Best Substrate/Bedding/Litter for Rats

By Small Furries - May 07, 2019





There are so many different types of small mammal substrates out there it can be hard to work out which one will be the BEST for your Rat especially as some can be toxic! 

You will usually have 3 types of substrate in your rats cage which include:


Substrate - Material that covers the floor


Bedding - Nesting Material inside the beds


Litter - Potty Litter for your Litter Tray!



Substrate is the material your rats will spend their whole lives turfing out the cage! It will cover most surfaces and is there to generally soak up urine and provide a loose and safe material your rats can exhibit natural foraging behavior in.

It should be dust extracted and unscented as well as absorbent and non toxic.




✔️ Safe Substrates


Dust Extracted Shredded Cardboard


Dust Extracted Paper Substrate


Self Shredded Newspaper or Newspaper Pages

Hemp Substrate


Aspen Wood Shavings 


Yesturdays News Cat Litter


Kiln Dried Pine Shavings

Coconut Husk 


Fleece



✔️ Trusted Brands


  • Back2Nature
  • Eco Bedding
  • Yesterday's News
  • Aspen Supreme
  • Megaspread
  • Snowflake Supreme
  • Kaytee
  • Cellu-Dri
  • CritterCare
  • Littlemax
  • Bedmax
❌ Hazardous Substrates

Cedar Wood Shavings


Self Shredded Paper


Untreated Pine Shavings


Any material that frays easily 




 I use Pillow Wad Eco Nest Dust Extracted Shredded Cardboard for my main substrate.



Using this substrate means helping the environment, recycling and you rarely have to do any washing! Unfortunately shredding your own cardboard or paper ( especially if you are using a machine ) is too dusty, although some people shred newspaper by hand which tends to create less dust.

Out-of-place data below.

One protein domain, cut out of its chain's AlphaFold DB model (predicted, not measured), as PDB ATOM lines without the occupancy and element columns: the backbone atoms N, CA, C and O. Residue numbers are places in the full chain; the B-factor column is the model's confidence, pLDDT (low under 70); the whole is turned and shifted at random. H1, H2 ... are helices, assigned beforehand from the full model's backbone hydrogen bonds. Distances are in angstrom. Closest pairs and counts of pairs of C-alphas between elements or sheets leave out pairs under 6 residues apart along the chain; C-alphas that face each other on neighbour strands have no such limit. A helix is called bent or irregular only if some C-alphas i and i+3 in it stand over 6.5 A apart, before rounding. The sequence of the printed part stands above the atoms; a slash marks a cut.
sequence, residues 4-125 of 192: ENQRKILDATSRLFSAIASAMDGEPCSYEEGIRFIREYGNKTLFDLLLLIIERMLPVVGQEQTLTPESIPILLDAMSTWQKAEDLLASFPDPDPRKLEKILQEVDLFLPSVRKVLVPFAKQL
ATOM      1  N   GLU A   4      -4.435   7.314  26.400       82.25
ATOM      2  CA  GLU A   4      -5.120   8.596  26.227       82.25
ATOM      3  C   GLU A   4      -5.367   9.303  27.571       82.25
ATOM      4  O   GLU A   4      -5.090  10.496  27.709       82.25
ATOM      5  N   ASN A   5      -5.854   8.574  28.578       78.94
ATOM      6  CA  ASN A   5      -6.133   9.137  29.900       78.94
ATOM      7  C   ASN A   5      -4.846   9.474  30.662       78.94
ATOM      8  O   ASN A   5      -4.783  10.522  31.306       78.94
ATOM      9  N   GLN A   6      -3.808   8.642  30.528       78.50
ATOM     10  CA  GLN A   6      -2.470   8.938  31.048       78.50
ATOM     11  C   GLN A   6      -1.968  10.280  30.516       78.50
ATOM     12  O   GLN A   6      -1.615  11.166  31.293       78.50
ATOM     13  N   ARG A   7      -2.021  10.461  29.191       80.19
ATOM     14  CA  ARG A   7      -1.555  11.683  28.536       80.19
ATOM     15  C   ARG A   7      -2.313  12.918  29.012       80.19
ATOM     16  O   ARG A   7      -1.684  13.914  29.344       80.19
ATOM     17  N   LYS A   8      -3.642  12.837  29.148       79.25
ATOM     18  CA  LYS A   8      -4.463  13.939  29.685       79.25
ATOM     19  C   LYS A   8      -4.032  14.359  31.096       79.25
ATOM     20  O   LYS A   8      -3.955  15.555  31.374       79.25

Newspaper pages can also be used as a substrate but can get smelly quickly and may leave your rats covered in ink! Usually shredded cardboard or paper that is sold specifically as animal bedding has had the dust extracted ( don't ask me how! ) and is definitely less dusty! 

The shredded cardboard that i use has an unusually nice woody smell to it which lasts a couple of days after cleaning out! One of the downsides to using shredded cardboard is that it gets absolutely everywhere, it ends up in the bathroom and in my clothes!

 If you used it as a general substrate and have a cage with out any built up sides, you'll find a pile of it on the floor by morning. Another is that it can get expensive, unlike fleece, you cant re use it and will have to buy a bag every month! Saying that, it's definitely my preferred substrate :) 

Many people use fleece lining in their cage as it is the least likely to cause respiratory problems due to the lack of dust, but unless you have very well behaved rats ( do they even exist?! ) then they will likely be chewers and if they are anything like mine, the fleece will barely make it to 24 hours!

 Fleece can only really be used for potty trained rats as it gets wet and soiled very quickly and thin fleece does not do a good job at soaking anything up!



Fleece looks the most aesthetic and clean but the reason behind this is the fact you have to constantly wash it ( in non scented washing powder/liquid ) and that can become a chore when they decide to pee everywhere!


 I think cages filled with fleece are absolutely beautiful but beware of strands of fabric getting wrapped around little rat feet as this can cut off circulation which could lead to amputation.

 If you decide to use cloth or fleece as actual bedding material it will need to be washed more frequently, depending on how many rats sleep in the area. 

By using only fleece in your cage you are limiting their natural behavior to burrow. Rats absolutely love digging an running around their cage with pieces of bedding,setting up their own little bed! 

Ensure they always have a supply of tissue or paper they can rip up and chuck around, the other alternative is a dig box which can be filled with sand, soil or shredded paper, just make sure its safe, clean and free from any chemicals or diseases.